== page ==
Mind you, La’Cassie hasn’t had to worry about what kind of grass lurks around the 6,803-yard, par-70 course for most of the past two days of the 110th NCAA Championship. The senior All-American has been spending most of his time hitting fairways and greens, posting a bogey-free second-round 65 Thurssay to take the individual lead at eight-under 132.
“I just played smart, nothing special,” said La’Cassie who missed only three greens on the day after missing just four the previous day. “I feel like I’m getting off the tee well, which is what you have to do around here.”
Through 36 holes, La’Cassie is three strokes ahead of Vanderbilt’s Jon Curran, who shot a second-round 64, and three shots up on a foursome of golfers, first-round leader Rob Grube of Stanford (71), Coastal Carolina’s Dustin Johnson (68), UAB’s Zach Sucher (67) and Georgia Tech’s Cameron Tringale (68).
While La’Cassie passed Grube in the medalist race, nobody could jump the second-ranked Cardinal teamwise. The California school broke par for a second-straight day, shooting a two-under 278 to move to seven-under 553 overall, a shot ahead of the Golden Gophers. Counting for the Cardinal were Grube, Joseph Bramlett (68), Zack Miller (69) and Matt Savage (70).
Nine teams are within 13 shots of Stanford, including No. 7 UCLA (second-round 280, 10 back) and No. 4 Oklahoma State (279, 13 back). Eighteen shots off the pace sits top-ranked Georgia, who couldn’t get get things clicking en route to a nine-over 289.
“The golf course isn’t playing that hard,” said Bulldog coach Chris Haack. “The guys just aren’t managing their games very well. We’re missing greens with wedges. We can’t do that stuff.
La’Cassie, last year’s Western Amateur champion, has let brains beat brawn over the first 36 holes. He only hit five drivers during each round, keeping the club in the bag so that he won’t find the rough. So far the plan is working.
“He’s our senior leader, and he sets the tone for us,” said Minnesota coach Brad James. “His expectations are high, and they should be.”
- It’s all of 188 yards long, with an elevated tee making it play even shorter. Yet the par-3 12th has been one of the trickiest holes at Golden Horseshoe through two rounds.
During Wednesday’s first round, No. 12 actually ranked the most difficult hole on the course, with a 3.58 stroke average. Today it played on to a 3.37 average, making it the third most difficult yet it still quickly derailed several rounds.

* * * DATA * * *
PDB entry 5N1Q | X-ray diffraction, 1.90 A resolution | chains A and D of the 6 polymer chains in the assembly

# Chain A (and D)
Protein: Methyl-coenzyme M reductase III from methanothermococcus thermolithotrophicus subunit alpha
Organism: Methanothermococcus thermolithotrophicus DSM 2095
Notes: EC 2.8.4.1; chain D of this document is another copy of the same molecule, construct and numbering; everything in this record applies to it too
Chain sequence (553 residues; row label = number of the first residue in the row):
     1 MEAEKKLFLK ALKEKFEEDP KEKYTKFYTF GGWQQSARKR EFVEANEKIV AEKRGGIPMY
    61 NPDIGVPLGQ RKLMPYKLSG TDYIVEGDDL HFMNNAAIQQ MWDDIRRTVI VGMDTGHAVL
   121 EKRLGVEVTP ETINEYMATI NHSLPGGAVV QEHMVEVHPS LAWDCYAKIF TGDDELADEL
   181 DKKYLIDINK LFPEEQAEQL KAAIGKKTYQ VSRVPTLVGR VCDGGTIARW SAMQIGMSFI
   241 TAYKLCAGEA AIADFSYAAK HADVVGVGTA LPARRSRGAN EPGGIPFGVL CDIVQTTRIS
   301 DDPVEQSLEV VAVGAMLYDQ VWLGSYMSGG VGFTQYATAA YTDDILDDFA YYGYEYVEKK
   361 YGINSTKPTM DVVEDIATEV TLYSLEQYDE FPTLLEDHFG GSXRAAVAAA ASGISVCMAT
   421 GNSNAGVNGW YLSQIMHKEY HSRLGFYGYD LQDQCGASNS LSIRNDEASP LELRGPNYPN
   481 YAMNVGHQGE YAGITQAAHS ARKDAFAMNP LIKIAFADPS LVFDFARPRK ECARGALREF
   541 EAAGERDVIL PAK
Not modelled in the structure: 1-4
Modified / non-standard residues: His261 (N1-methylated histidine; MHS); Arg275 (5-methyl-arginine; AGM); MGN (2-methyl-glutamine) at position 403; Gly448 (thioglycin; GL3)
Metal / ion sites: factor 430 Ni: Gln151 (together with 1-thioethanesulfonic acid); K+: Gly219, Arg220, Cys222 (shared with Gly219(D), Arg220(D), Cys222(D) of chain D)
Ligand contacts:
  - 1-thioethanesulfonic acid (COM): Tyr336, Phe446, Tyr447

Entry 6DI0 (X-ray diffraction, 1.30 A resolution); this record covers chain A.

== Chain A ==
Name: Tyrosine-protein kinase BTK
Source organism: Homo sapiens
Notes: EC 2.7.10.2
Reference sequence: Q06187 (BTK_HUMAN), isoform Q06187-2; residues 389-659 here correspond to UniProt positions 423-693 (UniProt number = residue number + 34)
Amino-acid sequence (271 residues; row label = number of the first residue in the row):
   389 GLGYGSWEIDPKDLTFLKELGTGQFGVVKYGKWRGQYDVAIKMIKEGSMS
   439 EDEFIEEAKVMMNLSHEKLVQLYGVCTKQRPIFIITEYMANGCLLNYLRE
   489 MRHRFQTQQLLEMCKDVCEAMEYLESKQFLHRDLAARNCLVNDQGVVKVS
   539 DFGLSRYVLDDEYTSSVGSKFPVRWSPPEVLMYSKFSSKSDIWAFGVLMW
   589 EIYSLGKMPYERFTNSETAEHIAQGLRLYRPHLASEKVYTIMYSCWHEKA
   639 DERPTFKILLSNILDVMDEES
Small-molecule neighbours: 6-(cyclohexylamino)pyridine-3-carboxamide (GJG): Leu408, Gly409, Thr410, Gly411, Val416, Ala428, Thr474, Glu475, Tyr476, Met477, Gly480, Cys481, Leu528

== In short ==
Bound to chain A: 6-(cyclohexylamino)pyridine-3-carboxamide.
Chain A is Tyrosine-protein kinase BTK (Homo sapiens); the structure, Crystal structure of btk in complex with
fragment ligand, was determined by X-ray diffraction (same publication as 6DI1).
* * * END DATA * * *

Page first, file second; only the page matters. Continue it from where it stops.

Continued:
Case in point: Coastal Carolina’s Dustin Johnson, who was six under on his round and nine under for the tournament when he made a double bogey on the hole after his 8-iron tee shot spun back off the green into the water. A bogey on the 13th and a triple bogey on the 14th dropped him all the way back to even par on the day before he birdied Nos. 16 and 18 to finish with a 68 and a five-under 135.
“The trees behind the green block out some of the wind near the green but when the ball gets in the air the wind kicks in,” Johnson said, who bogeyed the hole in the first round.
“It’s just hard to pick the right club, you’re so high in the air,” noted Georgia Tech coach Bruce Heppler. “You’re got to hit a perfect shot. And if you don’t, the up and down from around the green can be brutal.”
No wonder on the hole’s description in the course yardage book reads: “You will feel an incomparable exhilaration if you get your par on this hole.”
BYU’s Daniel Summerhays continued to show that low numbers are very possible on the Gold course. After posting a final-round 60 here last fall during the Ping/Golfweek Preview, the junior shot a seven-under 63 today. Summerhays birdied four of his final five holes. After an opening round 74, Summerhays’ 63 jumped him from T-104 to T-8 at three-under 137.
After shooting a eight-over 288 on Day 1, Georgia Tech bounced back with five-under 275 to post the low score of the second round. Leading the was freshman Chesson Hadley, who shot a three-under 67 despite starting the round with a bogey and double bogey on the first two holes.